Every year Golf Burnaby reaches out to the community by opening their doors to celebrate the beginning of the golf season! These festivals take place at Burnaby Mountain on April 25 and Riverway on May 9 from 10am-1pm, and include the following activities:
We can have a love-hate relationship with our golf clubs at the best of times. It is easy to blame a bad shot on them, and it is easy to place all the praise on your new $700 purchase when you hit a good shot. But is this the best way to get the most out of your game?
Getting clubs that are custom fit to you is so much more than just getting the most distance out of your driver (although that is a big perk). It is also making sure that we stay within the "Goldilocks" zones when looking at launch angle and spin rate. (Remember that storybook take with the too cold, too hot, and just right porridge?)
Why is this so important?
Short Game Practice Areas
Our Putting and Chipping areas are now open at both Burnaby Mountain and Riverway Golf Courses.
We encourage all patrons to come on down and practice their short games. You will notice a yellow rope dividing the area into sections. We do ask people to follow some simple rules.
• We have create stations at both the practice areas and we ask that only 1 person be inside each station at a time.
• You must stay inside your station and not hit shots from anywhere else.
• As there are limited spots we may enforce time limits. So please be mindful of your time while using the practice areas.
Thank you for your patronage and we will see you at the Golf Course soon!
Golf Burnaby’s PGA of Canada Golf Professionals are committed to providing a safe environment for students.
Please familiarize yourselves with these protocols for your safety and ours:
The Golf Courses, Driving Ranges, and Pitch & Putts will re-open May 1st!
Due to social distancing protocols, limited tee times will be available. Please check our Book a Tee Time page for important updates! Thank you!
At this time all practice areas will remain closed until further notice.
The most common reaction when hitting the ball fat is to move the ball back in your stance. Short term gain or what some would consider a Band-Aid. We recommend you try moving the ball forward and this may give you the answer you are looking for.
What does it mean to hit the ball Fat?
Hitting the ball fat is when you hit the ground before the ball and as a result you have grass and dirt get between the club and the ball. The result to your performance is you lose distance.
If we asked you what your 150-yard club is, would you be able to give us a confident answer? How about if we asked you to perform that shot now on the golf course. Would you still be as confident in that answer?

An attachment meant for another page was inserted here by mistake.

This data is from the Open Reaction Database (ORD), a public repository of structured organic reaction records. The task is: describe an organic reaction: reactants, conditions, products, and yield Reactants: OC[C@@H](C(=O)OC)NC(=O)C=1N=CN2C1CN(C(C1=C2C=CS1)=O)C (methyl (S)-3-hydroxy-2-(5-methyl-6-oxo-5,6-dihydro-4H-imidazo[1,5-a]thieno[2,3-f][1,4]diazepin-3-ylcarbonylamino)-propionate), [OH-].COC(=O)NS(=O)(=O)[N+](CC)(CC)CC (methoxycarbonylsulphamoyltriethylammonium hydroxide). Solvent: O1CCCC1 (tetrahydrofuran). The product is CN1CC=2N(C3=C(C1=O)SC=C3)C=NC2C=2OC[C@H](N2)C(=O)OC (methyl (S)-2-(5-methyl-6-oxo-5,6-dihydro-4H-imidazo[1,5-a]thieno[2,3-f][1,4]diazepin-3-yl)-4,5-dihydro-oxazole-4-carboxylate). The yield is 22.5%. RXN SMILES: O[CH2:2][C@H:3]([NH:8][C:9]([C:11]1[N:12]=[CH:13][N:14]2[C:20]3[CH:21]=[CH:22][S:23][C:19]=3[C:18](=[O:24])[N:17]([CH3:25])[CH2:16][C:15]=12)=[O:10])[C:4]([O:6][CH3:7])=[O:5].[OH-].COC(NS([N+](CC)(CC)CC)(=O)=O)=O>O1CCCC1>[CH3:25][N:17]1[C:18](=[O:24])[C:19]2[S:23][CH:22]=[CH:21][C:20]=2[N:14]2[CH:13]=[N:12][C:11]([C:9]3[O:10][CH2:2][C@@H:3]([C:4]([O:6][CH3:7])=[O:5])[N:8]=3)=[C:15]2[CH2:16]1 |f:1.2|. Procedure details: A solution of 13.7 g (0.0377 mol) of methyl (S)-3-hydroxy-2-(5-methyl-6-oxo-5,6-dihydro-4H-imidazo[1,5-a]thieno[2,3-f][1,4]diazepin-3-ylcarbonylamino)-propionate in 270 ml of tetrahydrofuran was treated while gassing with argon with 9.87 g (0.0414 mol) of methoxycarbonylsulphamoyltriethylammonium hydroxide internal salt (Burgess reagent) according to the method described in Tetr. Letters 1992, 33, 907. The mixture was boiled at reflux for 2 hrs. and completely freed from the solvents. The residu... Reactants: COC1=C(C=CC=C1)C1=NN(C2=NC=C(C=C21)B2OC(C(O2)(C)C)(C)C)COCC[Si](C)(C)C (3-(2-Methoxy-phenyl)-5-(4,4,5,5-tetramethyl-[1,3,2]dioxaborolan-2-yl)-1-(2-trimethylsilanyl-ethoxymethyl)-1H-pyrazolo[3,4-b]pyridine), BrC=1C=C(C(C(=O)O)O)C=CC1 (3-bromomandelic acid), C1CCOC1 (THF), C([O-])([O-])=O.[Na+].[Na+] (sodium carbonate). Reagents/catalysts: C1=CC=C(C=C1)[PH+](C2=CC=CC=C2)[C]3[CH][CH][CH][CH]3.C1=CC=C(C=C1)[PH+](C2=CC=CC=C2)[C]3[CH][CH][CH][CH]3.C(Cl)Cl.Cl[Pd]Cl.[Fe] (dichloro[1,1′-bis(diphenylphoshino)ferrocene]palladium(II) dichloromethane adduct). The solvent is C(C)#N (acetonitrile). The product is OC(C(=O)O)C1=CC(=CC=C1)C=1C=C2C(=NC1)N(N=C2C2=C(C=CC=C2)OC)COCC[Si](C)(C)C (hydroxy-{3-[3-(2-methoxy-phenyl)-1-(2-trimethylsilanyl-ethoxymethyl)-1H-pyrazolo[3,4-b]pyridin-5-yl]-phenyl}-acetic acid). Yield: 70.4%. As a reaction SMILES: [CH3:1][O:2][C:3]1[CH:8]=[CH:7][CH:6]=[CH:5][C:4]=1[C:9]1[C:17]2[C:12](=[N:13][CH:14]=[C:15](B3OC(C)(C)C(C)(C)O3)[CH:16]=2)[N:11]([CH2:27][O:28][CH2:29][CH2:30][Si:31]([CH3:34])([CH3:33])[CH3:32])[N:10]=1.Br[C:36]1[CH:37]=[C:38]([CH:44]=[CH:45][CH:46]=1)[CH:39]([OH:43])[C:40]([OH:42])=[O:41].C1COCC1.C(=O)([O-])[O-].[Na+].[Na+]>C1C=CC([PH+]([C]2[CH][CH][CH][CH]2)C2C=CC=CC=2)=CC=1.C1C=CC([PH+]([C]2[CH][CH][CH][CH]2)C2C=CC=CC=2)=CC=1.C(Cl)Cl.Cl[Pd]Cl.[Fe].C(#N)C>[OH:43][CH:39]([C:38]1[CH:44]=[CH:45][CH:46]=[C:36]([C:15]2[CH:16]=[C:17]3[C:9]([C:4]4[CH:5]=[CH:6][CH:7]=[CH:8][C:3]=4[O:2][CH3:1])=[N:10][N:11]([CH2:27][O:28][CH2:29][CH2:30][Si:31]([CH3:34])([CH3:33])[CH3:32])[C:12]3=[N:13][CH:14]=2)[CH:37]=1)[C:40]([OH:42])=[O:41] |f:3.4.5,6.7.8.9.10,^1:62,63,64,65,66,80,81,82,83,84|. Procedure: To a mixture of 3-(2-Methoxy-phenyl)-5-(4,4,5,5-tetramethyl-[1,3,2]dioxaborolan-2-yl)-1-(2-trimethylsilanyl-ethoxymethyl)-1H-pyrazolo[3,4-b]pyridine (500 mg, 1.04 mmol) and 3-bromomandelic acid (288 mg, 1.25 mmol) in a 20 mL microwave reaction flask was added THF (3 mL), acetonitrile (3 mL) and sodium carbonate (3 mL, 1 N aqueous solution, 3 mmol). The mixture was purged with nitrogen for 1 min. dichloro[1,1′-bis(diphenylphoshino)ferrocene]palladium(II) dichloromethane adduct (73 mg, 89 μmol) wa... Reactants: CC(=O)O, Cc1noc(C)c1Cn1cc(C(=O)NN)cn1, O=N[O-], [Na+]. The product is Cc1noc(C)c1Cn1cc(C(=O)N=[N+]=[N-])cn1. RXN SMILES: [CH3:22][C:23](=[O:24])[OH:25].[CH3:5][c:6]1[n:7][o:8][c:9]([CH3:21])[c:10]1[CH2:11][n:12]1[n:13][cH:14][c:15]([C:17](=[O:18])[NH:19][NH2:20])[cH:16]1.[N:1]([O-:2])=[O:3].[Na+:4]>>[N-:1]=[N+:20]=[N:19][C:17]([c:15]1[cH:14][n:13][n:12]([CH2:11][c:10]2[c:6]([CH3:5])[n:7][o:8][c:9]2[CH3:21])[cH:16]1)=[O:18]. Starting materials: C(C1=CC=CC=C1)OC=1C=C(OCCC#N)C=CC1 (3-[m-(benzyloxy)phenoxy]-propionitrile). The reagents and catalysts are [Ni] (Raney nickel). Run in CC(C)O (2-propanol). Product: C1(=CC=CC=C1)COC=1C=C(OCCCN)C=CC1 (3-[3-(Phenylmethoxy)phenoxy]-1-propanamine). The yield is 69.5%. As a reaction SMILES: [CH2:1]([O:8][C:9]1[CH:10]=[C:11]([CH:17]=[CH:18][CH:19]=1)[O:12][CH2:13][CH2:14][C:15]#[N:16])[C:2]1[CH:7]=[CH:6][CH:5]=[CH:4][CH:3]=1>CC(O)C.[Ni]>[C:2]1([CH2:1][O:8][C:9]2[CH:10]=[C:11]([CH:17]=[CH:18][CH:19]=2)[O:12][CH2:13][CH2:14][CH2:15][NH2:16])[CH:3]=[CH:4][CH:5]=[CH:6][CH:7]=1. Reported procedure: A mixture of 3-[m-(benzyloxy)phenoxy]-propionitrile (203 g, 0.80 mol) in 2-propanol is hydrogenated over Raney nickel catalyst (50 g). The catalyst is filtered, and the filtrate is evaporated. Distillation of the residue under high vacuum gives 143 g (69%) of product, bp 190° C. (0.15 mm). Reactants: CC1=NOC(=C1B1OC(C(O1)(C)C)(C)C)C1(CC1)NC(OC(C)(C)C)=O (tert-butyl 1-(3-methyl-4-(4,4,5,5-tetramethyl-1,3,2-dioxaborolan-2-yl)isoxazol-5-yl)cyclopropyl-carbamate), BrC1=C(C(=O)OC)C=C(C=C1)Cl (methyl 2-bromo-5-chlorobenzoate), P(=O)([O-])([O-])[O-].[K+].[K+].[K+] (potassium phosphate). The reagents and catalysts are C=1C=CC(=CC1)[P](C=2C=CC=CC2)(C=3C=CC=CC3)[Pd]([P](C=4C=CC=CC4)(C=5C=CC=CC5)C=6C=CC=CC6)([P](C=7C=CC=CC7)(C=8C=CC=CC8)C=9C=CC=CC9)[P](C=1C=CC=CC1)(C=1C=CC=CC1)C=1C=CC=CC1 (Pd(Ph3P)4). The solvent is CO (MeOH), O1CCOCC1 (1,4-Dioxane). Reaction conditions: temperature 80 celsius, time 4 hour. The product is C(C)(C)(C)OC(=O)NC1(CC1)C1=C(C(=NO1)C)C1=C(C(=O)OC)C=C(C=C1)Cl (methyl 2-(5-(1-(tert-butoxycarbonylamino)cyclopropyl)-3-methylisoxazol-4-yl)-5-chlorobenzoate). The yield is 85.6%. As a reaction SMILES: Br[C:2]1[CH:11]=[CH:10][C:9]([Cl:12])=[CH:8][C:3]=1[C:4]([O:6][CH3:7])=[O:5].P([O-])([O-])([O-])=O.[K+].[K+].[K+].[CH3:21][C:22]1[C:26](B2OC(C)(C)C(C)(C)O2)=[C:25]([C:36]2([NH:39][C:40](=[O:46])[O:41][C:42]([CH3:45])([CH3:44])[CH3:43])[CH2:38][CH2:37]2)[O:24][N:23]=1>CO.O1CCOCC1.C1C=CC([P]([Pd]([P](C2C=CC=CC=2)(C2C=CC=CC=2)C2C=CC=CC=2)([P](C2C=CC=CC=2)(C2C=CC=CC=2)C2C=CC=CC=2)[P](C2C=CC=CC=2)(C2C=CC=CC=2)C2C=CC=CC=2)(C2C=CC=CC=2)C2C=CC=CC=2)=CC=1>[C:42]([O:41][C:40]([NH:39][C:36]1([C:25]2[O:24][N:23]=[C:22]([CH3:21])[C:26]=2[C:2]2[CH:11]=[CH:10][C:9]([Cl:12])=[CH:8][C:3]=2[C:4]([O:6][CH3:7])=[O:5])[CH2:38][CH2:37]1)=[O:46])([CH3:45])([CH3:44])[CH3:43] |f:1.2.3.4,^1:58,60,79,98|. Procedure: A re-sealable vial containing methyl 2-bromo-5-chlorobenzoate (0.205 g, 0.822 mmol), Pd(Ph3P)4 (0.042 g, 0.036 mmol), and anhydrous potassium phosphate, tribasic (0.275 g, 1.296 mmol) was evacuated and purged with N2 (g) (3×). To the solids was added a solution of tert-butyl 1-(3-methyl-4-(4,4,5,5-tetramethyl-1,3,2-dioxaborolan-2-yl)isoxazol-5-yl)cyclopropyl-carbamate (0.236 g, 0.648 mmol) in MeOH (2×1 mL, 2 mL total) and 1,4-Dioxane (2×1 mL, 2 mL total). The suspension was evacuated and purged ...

If you do not know your yardages when you play, you'll face two issues:
- You can hit a perfect shot and come up short or long from your target.
- You can feel unsure of your shot during your swing, which results in poor execution. You need to trust what you are doing to perform at your best.
Each year we are lucky enough to be able to grow the game of golf in Burnaby. Right now our instructor are bringing golf directly into Elementary Schools and the children are having a blast learning during the process.
A warp-up is a brief 5-15 minute period of light exercise that comes before a workout or physical activity. This should involve a light callisthenic or low-intesity form of exercise and often involves stretching in the exercise. The purpose of a warm-up is to elevate your temperature and to increase blood flow to the muscles that will be used in your activity.
In the golf swing "The body works in an alternating pattern of stable segments connected by mobile joints. If this pattern is altered - dysfunction and compensation will occur." As first noted by Mike Boyle and Grey Cook.
The mobile parts of our body for a normal golf swing are: Ankles, Hips, Thoracic spine (upper body), Shoulders and Wrists.
It’s the time of the year again, if you haven’t already, to AERATE your lawn. The play on spelling in the title says it all. Your lawn needs AIR, which includes oxygen and carbon dioxide (O2,CO2), to survive.
Just like, almost, every living thing, turfgrass needs to breathe, it just does it slightly differently. It can “take in” and “let out” O2 and CO2 through its leaves and roots. Above the soil surface there is nothing to get in the way of leaves “breathing” but in the soil there must be lots of pores (small spaces) between soil particles for the roots to “breath”. The problem is that we, as users of the lawn, walk all over it, push lawn mowers all over it, and in the case of golf courses, drive golf carts all over it. All that weight over time makes those pores (small spaces) even smaller, this is referred to as compaction.